This was quite a week for Space Weather!
Geomagnetic storms due to coronal mass ejections (CMEs) earlier in the week have increased in strength, and are now rated a G3 on a scale from G1 to G5.Yesterday, Thursday March 8, the storm was fairly mild since the magnetic fields from the CMEs were partially aligned with Earth's own and thus slid around the magnetosphere.
This space weather is due to the March 7 activity from the sun that caused rapid changes to the shape of Earth's magnetosphere – the bubble of protective magnetic fields surrounding the planet, resulting in a geomagnetic storm. However, the geomagnetic storm has increased because the magnetic fields have now changed direction such that they can more easily deposit magnetic energy and radiation into Earth's environment.
The Solar Dynamics Observatory (SDO) will be taking a closer look at the Sun, using the EVE instrument cluster created at the Labratory for Atmospheric and Space Physics (LASP) right here in the CU research park in Boulder CO.
Our Sun is the source of all Space Weather. And Space Weather affects not only our lives here on Earth, but the Earth itself, and everything outside its atmosphere. The Sun, our closest star, is still a great mystery to scientists.
EVE is made up of several small instruments that keep track of the extreme ultraviolet (EUV) rays that the Sun sends towards us. Ultraviolet (UV) rays are light, like any other light, but of colors that our eyes can't see. Extreme ultraviolet rays are even more dangerous, but we on Earth are safe because EUV rays are completely absorbed high up in the Earth's atmosphere.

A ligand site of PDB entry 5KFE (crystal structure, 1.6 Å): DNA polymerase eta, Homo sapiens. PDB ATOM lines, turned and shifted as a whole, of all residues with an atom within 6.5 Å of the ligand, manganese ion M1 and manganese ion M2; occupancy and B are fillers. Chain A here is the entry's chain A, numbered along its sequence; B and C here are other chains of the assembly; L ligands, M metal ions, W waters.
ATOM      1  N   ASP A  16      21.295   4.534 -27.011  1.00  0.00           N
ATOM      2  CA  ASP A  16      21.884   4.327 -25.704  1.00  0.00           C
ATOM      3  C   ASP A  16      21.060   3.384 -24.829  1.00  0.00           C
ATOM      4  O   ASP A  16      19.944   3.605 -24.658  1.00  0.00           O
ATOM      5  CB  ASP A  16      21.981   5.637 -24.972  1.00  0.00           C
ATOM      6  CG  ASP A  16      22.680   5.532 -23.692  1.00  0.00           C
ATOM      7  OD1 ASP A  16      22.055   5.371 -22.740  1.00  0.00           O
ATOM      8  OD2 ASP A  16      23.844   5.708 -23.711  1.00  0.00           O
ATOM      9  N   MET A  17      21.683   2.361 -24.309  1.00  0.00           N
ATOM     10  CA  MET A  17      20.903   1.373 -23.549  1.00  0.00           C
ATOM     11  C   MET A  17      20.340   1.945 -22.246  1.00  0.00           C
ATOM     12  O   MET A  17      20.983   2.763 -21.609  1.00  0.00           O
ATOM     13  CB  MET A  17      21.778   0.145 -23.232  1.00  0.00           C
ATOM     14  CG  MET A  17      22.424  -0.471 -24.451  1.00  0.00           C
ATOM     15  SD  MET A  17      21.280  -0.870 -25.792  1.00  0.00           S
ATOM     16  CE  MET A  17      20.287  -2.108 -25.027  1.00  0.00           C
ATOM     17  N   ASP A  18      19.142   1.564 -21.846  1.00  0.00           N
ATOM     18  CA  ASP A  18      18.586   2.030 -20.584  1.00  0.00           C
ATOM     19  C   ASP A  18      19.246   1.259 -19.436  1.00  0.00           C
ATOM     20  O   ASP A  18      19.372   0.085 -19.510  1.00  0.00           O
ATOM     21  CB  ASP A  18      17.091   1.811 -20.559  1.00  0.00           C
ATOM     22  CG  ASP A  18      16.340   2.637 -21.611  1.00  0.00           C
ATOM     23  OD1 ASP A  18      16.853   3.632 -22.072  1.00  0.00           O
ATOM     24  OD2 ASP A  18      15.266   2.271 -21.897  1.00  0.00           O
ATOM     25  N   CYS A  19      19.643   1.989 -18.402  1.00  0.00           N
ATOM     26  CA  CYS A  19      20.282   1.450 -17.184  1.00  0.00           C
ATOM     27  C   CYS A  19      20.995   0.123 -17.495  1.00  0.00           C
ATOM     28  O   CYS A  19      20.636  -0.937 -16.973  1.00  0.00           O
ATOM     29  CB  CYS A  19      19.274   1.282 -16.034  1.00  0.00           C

The brightness of EUV light from the Sun changes when the magnetic field of the Sun is more active Scientists want to have a better understanding of why and how the amount of EUV light from the Sun changes.
EVE will measure a spectrum every 10 seconds 24 hours a day!
The SDO spacecraft sucessfully launched aboard an Atlas V rocket on February 11, 2010. Unlike any other satellite it will be collecting huge amounts of data everyday.
In fact SDO will produce enough data to fill a single CD every 36 seconds...
SDO is the first satellite under the Living with a Star (LWS) program at NASA. The spacecraft is being designed to fly for five years. However, since satellites go through a lot of testing and retesting, they often keep working long past their initial mission life.
Many satellites share a ground system (place on the ground where they send data and photographs) and have recording systems to save the data collected until they can talk to their ground station.
Because SDO has no recording system and will be collecting so much data, the SDO mission has to build its very OWN ground station. For this to be possible, SDO has to be placed in a geosynchronous orbit (GEO). This means that it will rotate at the same speed as the Earth and will always be directly above and in constant communication with its ground station in New Mexico.